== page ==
Categories

PART OF THE Feeling Festive ISSUE

‘I love the solitude; just me, the wildlife and my camera.’

Andy Howard’s photography books are becoming very popular on people’s Christmas lists, his obvious love for nature shining through in every picture. BooksfromScotland caught up with him to chat to him about his photography career so far.

 

The Secret Life of the Cairngorms
By Andy Howard
Published by Sandstone Press

 

What came first, your love of nature or photography?

My love for nature started at about the age of five when my parents gave me the AA Book of British Birds. It has the edition with a tawny owl on the cover, which I remember vividly. I spent hour upon hour soaking up the images of birds.

 

Do you remember when you first picked up a camera? Did your ‘eye’ come naturally?

My early attempts were with a Kodak box brownie. The results were not special, but the experience gave birth to my present passion for photography. On my sixteenth birthday I progressed to a Minolta SLR, and my first wildlife camera, a Canon, on my eighteenth.

 

How and when did you make your hobby into a profession?

With a leap of faith! I’d been working in Retail and catering for twenty eight years and, by that time, had enough. It was time for a major change in my working life. I formulated a business plan, ran it by some friends, who were also business advisors, and off Lindsay and I went. In the first year I had to combine my new profession with consultancy work and even worked as a’ mystery shopper’ to make ends meet. Luckily, things took off in year two.

 

Do you have any easy tips for capturing perfect moments?

The first and most important is follow your heart. No one succeeds without a passion for the subject. Secondly, my best images are pre-planned, sometimes months, even years, in advance. Thirdly, know your subject, the more you work with a species the more predictable its behaviour will become. Utilise this knowledge! Lastly, master the technical aspects of digital photography. Do all this and your creative juices will start to flow. Remember that photography is an art form.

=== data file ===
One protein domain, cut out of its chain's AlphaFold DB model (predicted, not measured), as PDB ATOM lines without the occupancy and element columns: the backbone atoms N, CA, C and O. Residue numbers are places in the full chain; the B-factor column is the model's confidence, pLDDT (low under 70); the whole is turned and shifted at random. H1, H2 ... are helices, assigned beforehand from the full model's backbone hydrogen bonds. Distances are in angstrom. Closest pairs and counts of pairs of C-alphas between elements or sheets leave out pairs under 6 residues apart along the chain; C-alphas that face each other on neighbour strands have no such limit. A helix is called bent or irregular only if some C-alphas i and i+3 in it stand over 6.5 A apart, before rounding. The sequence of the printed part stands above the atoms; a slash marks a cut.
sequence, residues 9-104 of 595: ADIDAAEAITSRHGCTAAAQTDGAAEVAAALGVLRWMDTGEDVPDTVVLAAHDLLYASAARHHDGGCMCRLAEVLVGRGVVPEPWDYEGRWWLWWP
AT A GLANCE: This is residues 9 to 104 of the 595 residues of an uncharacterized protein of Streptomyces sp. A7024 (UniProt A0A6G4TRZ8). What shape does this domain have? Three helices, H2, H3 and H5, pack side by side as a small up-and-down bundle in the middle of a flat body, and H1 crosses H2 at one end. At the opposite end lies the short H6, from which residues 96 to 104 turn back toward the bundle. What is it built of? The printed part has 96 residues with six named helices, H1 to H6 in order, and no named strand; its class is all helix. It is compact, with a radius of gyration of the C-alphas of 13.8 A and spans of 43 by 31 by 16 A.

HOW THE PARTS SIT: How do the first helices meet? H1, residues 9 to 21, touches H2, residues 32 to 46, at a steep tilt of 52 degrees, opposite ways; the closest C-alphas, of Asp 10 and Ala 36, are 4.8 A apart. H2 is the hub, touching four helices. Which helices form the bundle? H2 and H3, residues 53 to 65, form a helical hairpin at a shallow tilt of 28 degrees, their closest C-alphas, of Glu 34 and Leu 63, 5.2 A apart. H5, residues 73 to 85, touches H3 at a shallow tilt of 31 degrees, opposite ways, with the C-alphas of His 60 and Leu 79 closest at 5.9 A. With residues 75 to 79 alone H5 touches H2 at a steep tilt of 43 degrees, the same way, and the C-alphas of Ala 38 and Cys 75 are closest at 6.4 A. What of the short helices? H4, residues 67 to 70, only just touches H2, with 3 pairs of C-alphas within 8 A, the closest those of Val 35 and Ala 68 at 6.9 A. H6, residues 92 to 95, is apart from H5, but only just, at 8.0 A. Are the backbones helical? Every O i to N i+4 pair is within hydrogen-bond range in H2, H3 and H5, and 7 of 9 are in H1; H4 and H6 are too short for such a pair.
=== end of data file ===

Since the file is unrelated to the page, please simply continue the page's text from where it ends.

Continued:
Your first book The Secret Life of the Mountain Hare had a great reception. How long did it take to put that book together?

The images took approximately seven years to capture, and the process of getting the book onto the shelves took ten months from the first meeting with Sandstone Press.

 

Your latest book widens out to include more Highland wildlife. How often are you roaming the Cairngorms with your camera?

It seems that the busier I get both in my roles as a guide and author, the less time I have to capture new images. It’s now six months since I was in the Cairngorms. Another good reason for my attention being elsewhere is that I am now working on my third book, which takes me to the beautiful islands of Mull and Shetland.

 

The Cairngorms feel like an endless subject for a photographer. How did you whittle your images down?

I’ve learned to take fewer photographs, and be more frugal with my shutter release button. This helps. I find that after a day in the field there is likely to be only one or two images that make the cut. All others get filed on a hard drive, often never to see the light-of-day again.

Do you have any ‘bucket list’ places you’d like to take your camera?

Lindsay and I fell in love with Canada a few years ago and have so far returned twice. I’d love to go to Antarctica, St. Georgia and Svalbard, but would prefer not to be surrounded by hundreds of other wildlife watchers and photographers. That’s one of the many reasons I love Shetland. Through three weeks there in September I didn’t see another photographer. I love the solitude; just me, the wildlife and my camera.

 

What are you looking forward to this festive season?

Time with my family. For the first time in many years we’re making the journey south of the border to be with my mother in the Cotswolds, where a few mince pies may be consumed.

 

The Secret Life of the Cairngorms by Andy Howard is published by Sandstone Press, priced £24.99

Share this

ALSO IN THIS ISSUE

Scotland’s Mountain Landscapes click Scotland’s Mountain Landscapes

‘Mountain scenery is always inspirational; but understanding how mountain landscapes have evolved de …

READ MORE